Manitoba’s Pipeline Regulatory Regime

Map of Canada

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6 pipeline companies regulated

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564 km of provincial pipelines

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$927 million/year - value of hydrocarbons transported via pipeline

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17.6 million barrels/year of crude oil transported via pipeline

A product of the Energy and Mines Ministers’ Conference

 

Provincial Pipeline Regulator

Manitoba Public Utilities Board

The Manitoba Public Utilities Board (Board) supervises the construction and operation of natural gas and propane pipelines, and ensures that gas and propane are safely distributed to Manitoba consumers.

Prevention

The Board ensures that pipeline companies comply with the province’s Oil and Gas Act and associated Regulations, including applicable Canadian Standards Association standards.

Pipeline companies require an environmental licence before construction. The application process is very involved in determining the pipeline route, and includes public engagement and a technical review by a government advisory committee.

During construction, techniques are used to ensure the impacts of the pipeline are mitigated. Following construction, integrity testing is performed and environmental controls are installed. Once complete, the company may apply for an operating licence.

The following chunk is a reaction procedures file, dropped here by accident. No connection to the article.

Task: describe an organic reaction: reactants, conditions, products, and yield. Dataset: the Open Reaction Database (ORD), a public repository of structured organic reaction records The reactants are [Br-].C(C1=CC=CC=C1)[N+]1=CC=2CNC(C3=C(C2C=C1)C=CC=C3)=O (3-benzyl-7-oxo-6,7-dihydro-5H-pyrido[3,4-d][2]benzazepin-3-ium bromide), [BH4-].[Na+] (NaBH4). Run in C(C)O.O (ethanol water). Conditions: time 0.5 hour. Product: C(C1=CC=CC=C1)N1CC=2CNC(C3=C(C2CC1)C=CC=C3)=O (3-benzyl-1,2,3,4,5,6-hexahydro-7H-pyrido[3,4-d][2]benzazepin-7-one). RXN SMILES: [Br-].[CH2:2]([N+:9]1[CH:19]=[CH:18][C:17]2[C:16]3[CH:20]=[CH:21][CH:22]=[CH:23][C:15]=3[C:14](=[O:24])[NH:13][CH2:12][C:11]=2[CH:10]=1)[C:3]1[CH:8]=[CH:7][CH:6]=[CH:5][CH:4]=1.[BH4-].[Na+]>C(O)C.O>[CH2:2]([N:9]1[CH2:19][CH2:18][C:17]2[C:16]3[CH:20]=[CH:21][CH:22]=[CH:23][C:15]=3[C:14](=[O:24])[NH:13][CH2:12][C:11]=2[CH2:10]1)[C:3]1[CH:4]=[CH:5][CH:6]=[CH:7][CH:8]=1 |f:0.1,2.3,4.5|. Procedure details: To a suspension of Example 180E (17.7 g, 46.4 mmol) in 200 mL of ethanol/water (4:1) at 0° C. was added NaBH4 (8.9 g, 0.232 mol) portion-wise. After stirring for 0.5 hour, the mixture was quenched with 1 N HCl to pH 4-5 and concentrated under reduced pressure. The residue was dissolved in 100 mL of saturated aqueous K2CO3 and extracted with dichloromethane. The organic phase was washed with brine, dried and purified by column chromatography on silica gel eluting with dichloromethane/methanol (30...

Provincial regulations require periodic testing and maintenance of the pipeline, its instruments and its equipment. Company safety manuals must also contain up-to-date information related to emergency response plans, spill containment, and fire prevention.

Pipeline terminals in Manitoba are inspected by provincial Petroleum Inspectors.

The regulator has a range of enforcement options to ensure compliance, including ordering the shutdown of a pipeline facility and monetary penalties.

Preparedness and Response

Manitoba requires all companies to report any serious incident to the Board within 12 hours of an event. This may include a liquid spill greater than 0.5 cubic metres, any spill on land outside of the company’s lease, a fire, or a blow-out.

All pipeline operation permit holders are required to have and maintain a safety and Emergency Response Plan program. The goal is to prevent events before they occur and to have effective plans in place in case of an emergency. All companies are also required to be members of the Manitoba Spill Co-operative.

In the case of an incident, Manitoba regulation requires companies to fully clean up the site to its original condition. The regulator conducts inspections of the site and directs the company to an appropriate response. A spill report is required in all cases, and additional action may be required depending on the scale of the incident. In exceptional circumstances, the regulator can take control of the response.

Liability and Compensation

Manitoba holds licenced pipeline operators legally liable for a pipeline throughout its lifetime use and after abandonment. Companies are responsible for costs associated with environmental damages, and owners are compensated during pipeline installation and in the event of an unintentional release. Companies are also responsible for the actions of third party contractors.

The Board maintains an Abandonment Fund that could be made available for use as a financial backstop in the event a company is unable to pay for the costs of an incident.

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Disclaimer:

Users are reminded that this publication has no legislative sanction.  It has been consolidated for convenience of reference only.  Original Regulations should be consulted for all purposes of interpreting the law.